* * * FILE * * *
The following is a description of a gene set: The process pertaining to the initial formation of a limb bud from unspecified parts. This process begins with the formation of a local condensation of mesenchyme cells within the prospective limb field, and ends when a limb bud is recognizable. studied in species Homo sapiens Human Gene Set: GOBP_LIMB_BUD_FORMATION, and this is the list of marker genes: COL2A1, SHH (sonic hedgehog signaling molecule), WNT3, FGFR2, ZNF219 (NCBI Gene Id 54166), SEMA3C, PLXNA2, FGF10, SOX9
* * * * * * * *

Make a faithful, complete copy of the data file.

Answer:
The following is a description of a gene set: The process pertaining to the initial formation of a limb bud from unspecified parts. This process begins with the formation of a local condensation of mesenchyme cells within the prospective limb field, and ends when a limb bud is recognizable. studied in species Homo sapiens Human Gene Set: GOBP_LIMB_BUD_FORMATION, and this is the list of marker genes: COL2A1, SHH (sonic hedgehog signaling molecule), WNT3, FGFR2, ZNF219 (NCBI Gene Id 54166), SEMA3C, PLXNA2, FGF10, SOX9